Monday, 18 February 2019

What Truly Exists?

Posted by Thomas Scarborough

Magritte’s iconic painting of a man looking in a mirror,
reminds us that the world we perceive is not real,
but rather constructed

A core question of ontology, or theories about the nature of being and existence—and perhaps its most pressing question from a practical point of view—is which individuals or 'things' are really real. What truly exists? It seems that there are three broad possibilities:
  • material entities alone (which is materialism),
  • mental entities alone (which is idealism),
  • or both (which is dualism).
However it is very difficult, as the cognitive scientist Aaron Sloman has put it, to distinguish between ‘real existents’ and ‘useful fictions’—or for that matter, useless ones. As philosophy professor Simon Blackburn notes:
‘Everything you can think of has at some time or another been declared to be a fiction by philosophers bent on keeping a firm check on reality—among them matter, force, energy, causes, physical laws, space, time, possibilities, numbers, infinity, selves, freedom of the will, the will itself, desires, beliefs, identity, things, properties, society, language, and money.’
Intuitively, we feel that what we see, hear, smell, taste, and touch—or perceive in any way with our senses—is real. Yet what are we to make of things we do not perceive—either because, momentarily, we find that they lie beyond our senses, or because they are what we call ‘constructs'—compound ideas which may lack empirical evidence?

The problem strikes close to home. Take the one hundred most commonly used nouns in English. The first on the list is ‘time’. You cannot see it or touch it or anything like that. The second is ‘year’. The same applies. The third on the list is ‘people’. Now here is something we can see and touch—at least when those people happen to be around. The fourth term, though, ‘way’, is both real and unreal. And so, depending on how we categorise these nouns, fully half of them may not be ‘real’ at all.

It would be helpful to start with the simplest distinction—namely that which we make between real things we experience directly, and real things we do not.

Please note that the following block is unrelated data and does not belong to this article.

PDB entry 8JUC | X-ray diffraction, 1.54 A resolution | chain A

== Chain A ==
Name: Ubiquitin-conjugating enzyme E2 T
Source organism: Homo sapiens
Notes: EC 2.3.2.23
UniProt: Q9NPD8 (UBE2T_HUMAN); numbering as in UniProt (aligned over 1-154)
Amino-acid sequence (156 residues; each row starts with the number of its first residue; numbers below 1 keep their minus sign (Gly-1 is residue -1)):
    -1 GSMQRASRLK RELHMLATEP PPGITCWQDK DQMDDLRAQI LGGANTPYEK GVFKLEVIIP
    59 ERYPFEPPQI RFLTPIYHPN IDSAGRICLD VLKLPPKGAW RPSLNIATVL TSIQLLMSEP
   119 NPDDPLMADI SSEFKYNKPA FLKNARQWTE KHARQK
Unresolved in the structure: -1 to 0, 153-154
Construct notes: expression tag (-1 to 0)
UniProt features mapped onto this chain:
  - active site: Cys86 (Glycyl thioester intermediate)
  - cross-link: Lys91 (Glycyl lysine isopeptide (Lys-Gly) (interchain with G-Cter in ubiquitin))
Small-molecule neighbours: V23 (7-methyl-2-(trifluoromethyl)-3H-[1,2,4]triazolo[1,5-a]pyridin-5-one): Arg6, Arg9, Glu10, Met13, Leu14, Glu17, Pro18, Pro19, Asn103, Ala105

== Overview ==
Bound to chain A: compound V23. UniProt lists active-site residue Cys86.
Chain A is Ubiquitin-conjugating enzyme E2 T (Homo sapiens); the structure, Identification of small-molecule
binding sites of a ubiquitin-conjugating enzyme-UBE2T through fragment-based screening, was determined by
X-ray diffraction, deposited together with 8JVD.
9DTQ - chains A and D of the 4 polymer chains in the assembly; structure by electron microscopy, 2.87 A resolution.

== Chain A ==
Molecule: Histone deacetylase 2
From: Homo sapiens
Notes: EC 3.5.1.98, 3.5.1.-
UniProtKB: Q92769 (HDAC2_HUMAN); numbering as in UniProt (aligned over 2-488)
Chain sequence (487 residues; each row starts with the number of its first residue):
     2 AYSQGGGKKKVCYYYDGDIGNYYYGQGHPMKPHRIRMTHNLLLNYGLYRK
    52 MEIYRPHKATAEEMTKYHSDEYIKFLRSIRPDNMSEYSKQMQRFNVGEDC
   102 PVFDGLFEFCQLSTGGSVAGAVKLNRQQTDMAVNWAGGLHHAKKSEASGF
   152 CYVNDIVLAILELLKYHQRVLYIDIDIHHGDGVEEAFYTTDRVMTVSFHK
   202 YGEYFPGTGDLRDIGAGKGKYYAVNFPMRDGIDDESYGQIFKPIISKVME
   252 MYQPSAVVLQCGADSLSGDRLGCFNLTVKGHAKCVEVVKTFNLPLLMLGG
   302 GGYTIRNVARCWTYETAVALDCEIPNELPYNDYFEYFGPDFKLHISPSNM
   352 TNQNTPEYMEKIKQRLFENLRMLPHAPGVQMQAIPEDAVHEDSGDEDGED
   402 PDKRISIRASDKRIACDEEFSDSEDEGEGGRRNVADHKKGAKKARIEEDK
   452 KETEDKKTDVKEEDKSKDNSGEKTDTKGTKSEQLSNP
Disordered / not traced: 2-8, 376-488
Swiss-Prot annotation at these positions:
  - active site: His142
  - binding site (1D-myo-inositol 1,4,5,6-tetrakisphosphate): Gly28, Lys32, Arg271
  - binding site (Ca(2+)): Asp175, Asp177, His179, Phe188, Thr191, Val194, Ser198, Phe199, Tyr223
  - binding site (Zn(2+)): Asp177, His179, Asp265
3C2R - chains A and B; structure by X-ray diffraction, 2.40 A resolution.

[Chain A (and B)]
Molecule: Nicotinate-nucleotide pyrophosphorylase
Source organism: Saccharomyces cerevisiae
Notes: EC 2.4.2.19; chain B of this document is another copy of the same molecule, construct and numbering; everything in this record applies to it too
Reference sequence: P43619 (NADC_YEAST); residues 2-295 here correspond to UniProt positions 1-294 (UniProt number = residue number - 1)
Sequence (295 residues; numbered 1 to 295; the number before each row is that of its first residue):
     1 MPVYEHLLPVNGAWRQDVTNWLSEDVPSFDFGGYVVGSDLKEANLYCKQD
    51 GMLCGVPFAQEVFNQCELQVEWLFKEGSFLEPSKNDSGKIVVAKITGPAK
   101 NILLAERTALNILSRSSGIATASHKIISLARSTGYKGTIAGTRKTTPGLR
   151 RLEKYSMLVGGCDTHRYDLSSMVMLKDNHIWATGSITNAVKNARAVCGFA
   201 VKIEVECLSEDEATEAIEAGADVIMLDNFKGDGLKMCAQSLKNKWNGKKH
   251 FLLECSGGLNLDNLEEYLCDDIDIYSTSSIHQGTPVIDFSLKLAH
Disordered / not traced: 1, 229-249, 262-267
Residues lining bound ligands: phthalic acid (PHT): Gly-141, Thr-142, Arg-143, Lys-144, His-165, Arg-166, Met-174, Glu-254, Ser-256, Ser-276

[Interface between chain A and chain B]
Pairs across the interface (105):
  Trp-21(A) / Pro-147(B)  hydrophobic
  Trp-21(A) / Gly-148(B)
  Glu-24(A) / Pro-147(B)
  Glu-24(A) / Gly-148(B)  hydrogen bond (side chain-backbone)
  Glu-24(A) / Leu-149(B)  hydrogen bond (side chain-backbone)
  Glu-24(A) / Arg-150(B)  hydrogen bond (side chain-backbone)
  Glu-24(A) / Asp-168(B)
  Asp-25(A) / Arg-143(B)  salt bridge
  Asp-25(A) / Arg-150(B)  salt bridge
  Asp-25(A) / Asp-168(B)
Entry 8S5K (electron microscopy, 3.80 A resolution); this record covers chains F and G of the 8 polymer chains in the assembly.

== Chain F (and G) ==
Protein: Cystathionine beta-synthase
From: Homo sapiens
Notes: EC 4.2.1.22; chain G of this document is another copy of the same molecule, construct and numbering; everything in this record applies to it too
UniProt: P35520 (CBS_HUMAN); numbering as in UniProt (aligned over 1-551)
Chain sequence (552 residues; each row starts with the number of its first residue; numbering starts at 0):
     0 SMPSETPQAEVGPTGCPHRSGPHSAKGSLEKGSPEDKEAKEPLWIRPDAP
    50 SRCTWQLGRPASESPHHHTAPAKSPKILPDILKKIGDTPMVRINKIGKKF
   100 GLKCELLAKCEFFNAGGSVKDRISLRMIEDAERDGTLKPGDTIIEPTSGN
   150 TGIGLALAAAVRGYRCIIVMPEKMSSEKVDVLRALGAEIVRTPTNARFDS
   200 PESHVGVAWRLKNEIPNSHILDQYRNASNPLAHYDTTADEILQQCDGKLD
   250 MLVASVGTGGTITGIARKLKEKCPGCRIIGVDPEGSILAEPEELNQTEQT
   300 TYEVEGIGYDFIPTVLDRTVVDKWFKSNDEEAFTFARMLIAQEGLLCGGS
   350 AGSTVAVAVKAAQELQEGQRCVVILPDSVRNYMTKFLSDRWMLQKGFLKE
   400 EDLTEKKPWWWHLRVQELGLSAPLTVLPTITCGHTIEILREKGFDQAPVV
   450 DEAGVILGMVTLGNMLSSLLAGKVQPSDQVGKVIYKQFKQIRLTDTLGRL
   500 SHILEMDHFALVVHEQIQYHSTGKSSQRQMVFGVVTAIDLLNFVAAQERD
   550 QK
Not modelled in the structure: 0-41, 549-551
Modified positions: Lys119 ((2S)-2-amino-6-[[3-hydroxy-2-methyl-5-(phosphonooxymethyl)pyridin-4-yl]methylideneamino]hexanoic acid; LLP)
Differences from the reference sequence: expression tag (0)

Imagine that I am cycling down a narrow cycle track under some coconut palms. I see the world in front of me as I go—but do not see the world behind me. I saw it a moment ago—a thicket of breadfruit trees, and children playing. But I know that they are there. I saw them, heard them, smelled them. Besides, I could easily stop my bicycle now and look back to confirm it.


In what sense, then, are those things there, which are now behind me? After all, I do not directly perceive them.

We may conduct a simple thought experiment.

Imagine that, as I ride my bicycle under the coconut trees, we switch off my senses and freeze this moment in time. Without my senses, the perceived and the unperceived look largely the same in my brain—namely, arrangements of synapses in a vast network of neurons.

In my brain, then, there is little difference between the seen and the unseen (or the heard and the unheard, and so on). Both exist in the vast neural network which is or contains the mind. Everything, whether real or imaginary, ends up there. The question now is not so much whether my mind contains things perceived or unperceived. In the first case, my senses are activated; in the second, they are not—but in both cases, they are as real to me as anything possibly can be.

This becomes important now for the more vexing question as to how we are to understand constructs. There is more to riding my bicycle than what I see, hear, smell, taste, and touch. If there were not, I would be wobbling on my bicycle without anything left to orientate me:

Does this outing fit my purpose? Did I steal this bicycle? Do I need a passport here? Should I turn around now? And so on. None of these ‘surplus’ things—purpose, ownership, citizenship, and so on—is immediately real to me, yet all of them are vital. My mind is filled, not only with the things that I see, or saw a moment ago—but with many things which are in a sense unreal. One could say, things which are lacking empirical evidence, although in every case, they can be tested in some way.

Are these constructs real? In fact they are real—at least, as real as the coconut trees before me, and the breadfruit trees and the children behind me, given the fact that I arrange them, too, in my mind—each as a distinct concept with a unique label. As such, they do not fundamentally differ from those things which ‘exist’.

It would be wise for us to pause for a moment. We know well that we are capable, as human beings, of thinking of fictions which are not so. On the one hand, fictitious concepts—say magic spells, or the quintessence—on the other hand, fictitious entities—say the planet Vulcan, or fairies and gnomes. Sometimes, too, we believe that our fictions exist—or that they will exist at some time in the future.